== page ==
Wherein I review elles : pompidou at the Seattle Art Museum…
On Thursday night I had the complete good fortune to attend a social media press party at the Seattle Art Museum, including wine, snacks and a guided tour of this amazing show. As “press” we were able to take photographs of the works, and were given a press packet.
My review in a nut shell: if you are in or around Seattle from now until January 13 next year, don’t miss this show. I’m already planning on going back, with my daughter and her friends in tow. It is absolutely fantastic .
The tour started out with women artists of the early twentieth century. It was interesting to hear how women artists struggled to make their artistic mark and how early art history textbooks supported them by not including any female artists.
Early on in the show, the work and influence of the Guerilla Girls is emphasized and many of their posters are on display. I like them. I need to get involved with this group!
As the art became more feminist, and as the docent pointed out, women started to portray real women rather than women as objects, our docent became, well, less-feminist in her views. Pointing out real women as “ugly”, their surroundings as messy or dirty or ugly – perhaps she said this with the best of intentions but the contrast between how she felt about classical female beauty and “real” women was clear. Personally, I felt that when real women were portrayed their true beauty shone through, rather than a surface beauty.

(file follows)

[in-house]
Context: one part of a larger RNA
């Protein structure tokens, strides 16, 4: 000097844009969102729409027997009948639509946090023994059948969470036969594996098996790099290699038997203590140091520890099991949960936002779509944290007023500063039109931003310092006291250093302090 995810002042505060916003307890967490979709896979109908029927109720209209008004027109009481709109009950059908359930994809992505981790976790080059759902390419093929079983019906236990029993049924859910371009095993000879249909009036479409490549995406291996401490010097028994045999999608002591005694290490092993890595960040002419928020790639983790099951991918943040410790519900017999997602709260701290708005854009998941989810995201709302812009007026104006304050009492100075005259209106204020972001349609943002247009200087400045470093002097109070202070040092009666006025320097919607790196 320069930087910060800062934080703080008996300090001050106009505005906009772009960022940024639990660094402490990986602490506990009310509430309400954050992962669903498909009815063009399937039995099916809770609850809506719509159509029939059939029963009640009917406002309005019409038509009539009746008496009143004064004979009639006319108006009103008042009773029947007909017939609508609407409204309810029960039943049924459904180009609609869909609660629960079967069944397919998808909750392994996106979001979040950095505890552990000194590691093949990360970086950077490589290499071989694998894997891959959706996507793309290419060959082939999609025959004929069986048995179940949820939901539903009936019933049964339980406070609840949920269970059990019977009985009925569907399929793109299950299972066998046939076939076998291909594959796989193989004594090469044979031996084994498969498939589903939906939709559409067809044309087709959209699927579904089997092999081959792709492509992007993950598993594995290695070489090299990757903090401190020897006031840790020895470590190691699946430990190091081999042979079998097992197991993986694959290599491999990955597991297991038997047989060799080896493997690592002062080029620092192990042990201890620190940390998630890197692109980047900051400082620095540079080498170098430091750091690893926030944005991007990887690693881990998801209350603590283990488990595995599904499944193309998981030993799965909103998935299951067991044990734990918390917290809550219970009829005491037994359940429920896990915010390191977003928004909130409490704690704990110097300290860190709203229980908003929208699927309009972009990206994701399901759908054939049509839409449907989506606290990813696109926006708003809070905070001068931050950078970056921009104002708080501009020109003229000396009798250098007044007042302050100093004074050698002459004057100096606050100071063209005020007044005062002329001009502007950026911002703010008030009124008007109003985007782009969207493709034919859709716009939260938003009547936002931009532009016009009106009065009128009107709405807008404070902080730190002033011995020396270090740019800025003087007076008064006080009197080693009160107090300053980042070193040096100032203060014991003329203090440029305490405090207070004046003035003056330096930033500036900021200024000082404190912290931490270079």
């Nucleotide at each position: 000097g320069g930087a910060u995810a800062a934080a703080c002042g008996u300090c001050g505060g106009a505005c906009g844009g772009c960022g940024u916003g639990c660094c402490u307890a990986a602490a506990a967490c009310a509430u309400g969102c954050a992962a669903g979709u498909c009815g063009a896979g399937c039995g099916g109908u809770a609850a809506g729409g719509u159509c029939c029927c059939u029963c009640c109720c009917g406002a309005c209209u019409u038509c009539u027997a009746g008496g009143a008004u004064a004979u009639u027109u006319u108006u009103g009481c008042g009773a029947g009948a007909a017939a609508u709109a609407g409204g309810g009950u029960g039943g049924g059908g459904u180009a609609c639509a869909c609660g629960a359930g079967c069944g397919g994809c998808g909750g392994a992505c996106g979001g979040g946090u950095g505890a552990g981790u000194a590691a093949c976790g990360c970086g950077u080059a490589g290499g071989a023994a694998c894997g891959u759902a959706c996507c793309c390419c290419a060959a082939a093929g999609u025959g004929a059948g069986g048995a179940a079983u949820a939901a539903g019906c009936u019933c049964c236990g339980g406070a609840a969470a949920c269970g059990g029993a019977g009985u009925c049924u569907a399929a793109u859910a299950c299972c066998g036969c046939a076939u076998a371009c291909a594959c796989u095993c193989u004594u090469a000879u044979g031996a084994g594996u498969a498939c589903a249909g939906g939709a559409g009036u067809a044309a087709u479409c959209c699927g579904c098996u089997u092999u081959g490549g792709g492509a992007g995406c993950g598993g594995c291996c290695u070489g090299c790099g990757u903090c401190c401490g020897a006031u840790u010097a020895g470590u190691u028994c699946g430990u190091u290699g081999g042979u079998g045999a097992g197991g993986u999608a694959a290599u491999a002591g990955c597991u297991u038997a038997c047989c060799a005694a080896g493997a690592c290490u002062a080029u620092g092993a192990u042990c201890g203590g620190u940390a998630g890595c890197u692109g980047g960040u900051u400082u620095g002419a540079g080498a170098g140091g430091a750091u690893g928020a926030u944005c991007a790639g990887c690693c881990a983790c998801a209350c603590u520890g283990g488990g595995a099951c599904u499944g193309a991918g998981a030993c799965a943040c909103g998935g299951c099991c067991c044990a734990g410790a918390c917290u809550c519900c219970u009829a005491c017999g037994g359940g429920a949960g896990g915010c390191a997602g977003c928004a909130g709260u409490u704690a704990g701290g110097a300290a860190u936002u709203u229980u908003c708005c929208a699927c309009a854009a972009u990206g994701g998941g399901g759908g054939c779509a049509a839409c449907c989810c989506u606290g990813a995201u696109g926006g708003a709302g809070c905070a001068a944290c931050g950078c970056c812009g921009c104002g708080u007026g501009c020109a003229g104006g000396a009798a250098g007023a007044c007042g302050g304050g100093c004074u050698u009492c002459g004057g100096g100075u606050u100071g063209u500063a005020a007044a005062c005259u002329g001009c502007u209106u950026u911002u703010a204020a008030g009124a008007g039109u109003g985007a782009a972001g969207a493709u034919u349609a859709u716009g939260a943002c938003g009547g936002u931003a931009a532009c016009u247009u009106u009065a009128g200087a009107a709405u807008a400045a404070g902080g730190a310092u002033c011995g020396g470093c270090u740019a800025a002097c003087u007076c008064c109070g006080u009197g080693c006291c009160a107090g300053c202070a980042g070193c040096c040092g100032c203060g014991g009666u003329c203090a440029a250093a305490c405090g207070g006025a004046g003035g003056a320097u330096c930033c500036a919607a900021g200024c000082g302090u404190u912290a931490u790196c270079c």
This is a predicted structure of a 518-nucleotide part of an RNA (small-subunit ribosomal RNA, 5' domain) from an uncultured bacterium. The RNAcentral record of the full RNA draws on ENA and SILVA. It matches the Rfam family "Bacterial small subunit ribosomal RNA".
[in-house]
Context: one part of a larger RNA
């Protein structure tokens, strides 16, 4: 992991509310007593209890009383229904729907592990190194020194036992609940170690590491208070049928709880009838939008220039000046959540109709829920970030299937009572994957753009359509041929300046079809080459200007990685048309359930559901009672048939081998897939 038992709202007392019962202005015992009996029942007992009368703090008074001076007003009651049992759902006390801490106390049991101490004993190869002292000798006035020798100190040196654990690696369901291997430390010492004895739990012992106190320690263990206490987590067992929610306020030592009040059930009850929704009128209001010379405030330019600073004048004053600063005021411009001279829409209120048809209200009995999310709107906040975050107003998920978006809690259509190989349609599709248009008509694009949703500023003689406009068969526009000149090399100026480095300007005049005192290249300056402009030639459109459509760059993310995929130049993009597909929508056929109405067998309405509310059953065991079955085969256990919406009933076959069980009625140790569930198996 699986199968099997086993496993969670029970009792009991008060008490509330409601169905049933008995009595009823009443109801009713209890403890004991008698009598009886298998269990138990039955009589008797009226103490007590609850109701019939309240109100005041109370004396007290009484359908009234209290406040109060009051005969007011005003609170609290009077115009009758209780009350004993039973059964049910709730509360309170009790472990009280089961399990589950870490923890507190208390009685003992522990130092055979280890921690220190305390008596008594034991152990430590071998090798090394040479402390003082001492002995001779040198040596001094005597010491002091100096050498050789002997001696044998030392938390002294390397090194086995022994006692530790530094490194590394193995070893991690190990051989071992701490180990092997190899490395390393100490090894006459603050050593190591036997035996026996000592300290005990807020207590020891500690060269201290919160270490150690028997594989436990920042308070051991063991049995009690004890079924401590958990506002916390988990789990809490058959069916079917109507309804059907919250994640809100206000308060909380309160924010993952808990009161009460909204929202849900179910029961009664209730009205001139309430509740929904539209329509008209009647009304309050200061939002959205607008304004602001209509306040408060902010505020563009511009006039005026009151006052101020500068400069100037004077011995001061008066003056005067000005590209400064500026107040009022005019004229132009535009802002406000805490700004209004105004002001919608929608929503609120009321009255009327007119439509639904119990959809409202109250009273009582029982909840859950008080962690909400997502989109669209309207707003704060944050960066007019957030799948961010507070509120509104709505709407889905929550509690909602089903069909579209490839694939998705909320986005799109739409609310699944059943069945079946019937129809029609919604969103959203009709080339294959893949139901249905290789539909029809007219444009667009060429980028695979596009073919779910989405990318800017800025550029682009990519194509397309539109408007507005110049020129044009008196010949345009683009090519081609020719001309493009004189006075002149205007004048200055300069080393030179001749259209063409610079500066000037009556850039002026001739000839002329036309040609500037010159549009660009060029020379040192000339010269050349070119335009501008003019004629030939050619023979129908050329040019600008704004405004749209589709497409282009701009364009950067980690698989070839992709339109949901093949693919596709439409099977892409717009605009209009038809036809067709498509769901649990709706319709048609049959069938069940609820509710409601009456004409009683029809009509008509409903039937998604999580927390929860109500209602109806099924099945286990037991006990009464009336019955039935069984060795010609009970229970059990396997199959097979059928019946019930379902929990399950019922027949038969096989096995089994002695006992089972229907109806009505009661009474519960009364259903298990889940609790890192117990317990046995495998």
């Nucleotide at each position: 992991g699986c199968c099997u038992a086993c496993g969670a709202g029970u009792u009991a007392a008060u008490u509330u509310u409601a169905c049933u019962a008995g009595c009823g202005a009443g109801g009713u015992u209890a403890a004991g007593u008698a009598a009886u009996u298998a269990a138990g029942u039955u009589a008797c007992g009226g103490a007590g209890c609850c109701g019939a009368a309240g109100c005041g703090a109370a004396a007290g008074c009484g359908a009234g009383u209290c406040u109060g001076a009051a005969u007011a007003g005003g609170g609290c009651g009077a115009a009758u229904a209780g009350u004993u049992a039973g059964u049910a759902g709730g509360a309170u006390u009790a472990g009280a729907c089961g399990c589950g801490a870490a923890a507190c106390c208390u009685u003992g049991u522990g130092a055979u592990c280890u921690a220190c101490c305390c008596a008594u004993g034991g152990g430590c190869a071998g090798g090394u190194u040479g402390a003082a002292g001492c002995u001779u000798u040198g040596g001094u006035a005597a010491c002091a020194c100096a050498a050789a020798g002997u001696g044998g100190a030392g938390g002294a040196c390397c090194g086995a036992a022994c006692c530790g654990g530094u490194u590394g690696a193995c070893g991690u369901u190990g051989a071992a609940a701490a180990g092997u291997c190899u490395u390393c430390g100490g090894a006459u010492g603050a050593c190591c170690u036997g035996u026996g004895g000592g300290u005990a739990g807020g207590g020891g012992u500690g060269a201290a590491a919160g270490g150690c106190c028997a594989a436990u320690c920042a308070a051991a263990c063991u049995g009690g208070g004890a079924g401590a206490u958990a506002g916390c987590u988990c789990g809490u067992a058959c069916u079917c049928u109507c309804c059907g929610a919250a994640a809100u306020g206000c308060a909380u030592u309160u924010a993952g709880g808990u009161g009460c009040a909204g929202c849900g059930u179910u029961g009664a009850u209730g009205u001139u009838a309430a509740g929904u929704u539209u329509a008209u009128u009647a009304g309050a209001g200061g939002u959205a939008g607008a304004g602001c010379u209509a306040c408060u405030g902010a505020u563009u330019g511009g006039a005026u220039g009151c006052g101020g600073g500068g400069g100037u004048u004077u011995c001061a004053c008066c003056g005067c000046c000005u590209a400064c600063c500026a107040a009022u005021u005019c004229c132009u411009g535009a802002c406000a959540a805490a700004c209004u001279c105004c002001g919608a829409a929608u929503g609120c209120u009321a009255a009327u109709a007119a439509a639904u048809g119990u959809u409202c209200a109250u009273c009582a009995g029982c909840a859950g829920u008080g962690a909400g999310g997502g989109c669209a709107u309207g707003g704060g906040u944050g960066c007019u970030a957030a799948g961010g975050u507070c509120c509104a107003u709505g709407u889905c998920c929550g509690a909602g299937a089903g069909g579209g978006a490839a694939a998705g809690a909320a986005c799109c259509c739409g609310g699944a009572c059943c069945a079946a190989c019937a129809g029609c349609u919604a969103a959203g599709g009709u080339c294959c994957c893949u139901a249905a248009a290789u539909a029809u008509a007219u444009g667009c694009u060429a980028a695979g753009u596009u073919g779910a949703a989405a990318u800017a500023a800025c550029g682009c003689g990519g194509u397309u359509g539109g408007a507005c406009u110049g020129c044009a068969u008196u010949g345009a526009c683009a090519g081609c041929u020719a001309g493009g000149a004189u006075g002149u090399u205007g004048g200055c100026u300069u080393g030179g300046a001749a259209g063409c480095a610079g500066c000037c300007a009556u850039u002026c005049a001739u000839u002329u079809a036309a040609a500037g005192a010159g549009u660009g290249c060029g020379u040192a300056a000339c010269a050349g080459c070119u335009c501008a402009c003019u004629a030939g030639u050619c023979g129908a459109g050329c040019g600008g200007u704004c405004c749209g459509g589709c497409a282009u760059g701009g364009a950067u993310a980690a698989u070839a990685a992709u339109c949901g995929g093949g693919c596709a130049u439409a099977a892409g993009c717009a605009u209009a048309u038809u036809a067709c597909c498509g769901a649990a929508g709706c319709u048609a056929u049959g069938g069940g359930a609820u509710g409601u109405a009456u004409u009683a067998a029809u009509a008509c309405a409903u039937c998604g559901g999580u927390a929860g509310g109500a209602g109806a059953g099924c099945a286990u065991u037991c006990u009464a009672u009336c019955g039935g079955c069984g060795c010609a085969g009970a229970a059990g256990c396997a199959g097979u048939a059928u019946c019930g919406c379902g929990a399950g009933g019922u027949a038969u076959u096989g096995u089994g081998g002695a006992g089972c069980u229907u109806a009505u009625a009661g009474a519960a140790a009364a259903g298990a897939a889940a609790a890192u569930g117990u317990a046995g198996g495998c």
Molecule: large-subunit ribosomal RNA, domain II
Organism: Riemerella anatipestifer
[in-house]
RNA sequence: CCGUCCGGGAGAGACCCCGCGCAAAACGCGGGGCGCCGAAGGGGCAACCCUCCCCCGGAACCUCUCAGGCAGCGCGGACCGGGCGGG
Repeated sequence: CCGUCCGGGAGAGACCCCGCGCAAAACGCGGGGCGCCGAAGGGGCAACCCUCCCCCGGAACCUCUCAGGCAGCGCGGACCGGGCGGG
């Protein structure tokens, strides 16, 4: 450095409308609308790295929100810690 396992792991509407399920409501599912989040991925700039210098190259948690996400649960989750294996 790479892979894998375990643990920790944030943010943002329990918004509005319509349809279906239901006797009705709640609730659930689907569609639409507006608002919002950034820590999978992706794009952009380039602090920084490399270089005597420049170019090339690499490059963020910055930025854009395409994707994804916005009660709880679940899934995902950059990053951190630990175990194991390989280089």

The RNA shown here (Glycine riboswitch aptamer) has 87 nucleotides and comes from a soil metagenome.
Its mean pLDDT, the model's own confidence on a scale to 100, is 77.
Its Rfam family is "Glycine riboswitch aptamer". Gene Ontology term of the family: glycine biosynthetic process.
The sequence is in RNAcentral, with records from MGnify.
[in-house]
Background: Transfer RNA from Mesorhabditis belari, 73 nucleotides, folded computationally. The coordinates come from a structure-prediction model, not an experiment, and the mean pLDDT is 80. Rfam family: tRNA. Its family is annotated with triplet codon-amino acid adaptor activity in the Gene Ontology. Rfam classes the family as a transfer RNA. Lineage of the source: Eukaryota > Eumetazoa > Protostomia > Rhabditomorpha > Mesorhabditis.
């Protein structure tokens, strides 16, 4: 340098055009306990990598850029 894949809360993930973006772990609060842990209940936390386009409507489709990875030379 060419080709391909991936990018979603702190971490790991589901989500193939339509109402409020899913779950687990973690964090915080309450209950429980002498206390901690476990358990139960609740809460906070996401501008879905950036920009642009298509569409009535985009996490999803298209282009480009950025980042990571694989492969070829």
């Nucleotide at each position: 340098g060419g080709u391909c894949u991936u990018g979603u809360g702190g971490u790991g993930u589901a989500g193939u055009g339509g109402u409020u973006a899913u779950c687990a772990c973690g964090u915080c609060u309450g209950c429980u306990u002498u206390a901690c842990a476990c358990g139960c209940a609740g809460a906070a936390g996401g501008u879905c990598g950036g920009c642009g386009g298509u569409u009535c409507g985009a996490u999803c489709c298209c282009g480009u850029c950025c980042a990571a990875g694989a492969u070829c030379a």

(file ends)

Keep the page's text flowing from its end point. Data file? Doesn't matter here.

My favorite pieces were both by French artist Annette Messager. The docent, not surprisingly, walked right by both of these (not pretty enough?) Les Pensionnaires consisted of three glass cases containing taxidermy birds or bundles of feathers, some of them wearing little knitted sweaters or blankets. They reminded me of my friend Terra’s bug ceremony photographs.
Her second piece, Les Piques was disturbing in the best way. She had placed a variety of objects, photographs and drawings on pikes, as you would place heads. There was so much to see and take in but you also wanted to look away.
We did not have a chance to view elles : sam, “Nine interrelated shows and installations in the Modern and Contemporary Art Galleries constitute Elles: SAM and highlight some of the connections and breaks in artistic developments during the last 50 years.” Like I said, I’m going back.
And to answer my question in my previous post, I was interested to read a quote from Camille Morineau, Chief Curator of Elles at the Centre Pompidou, “… the goal is to show that representation of women versus men is, ultimately, no longer important.”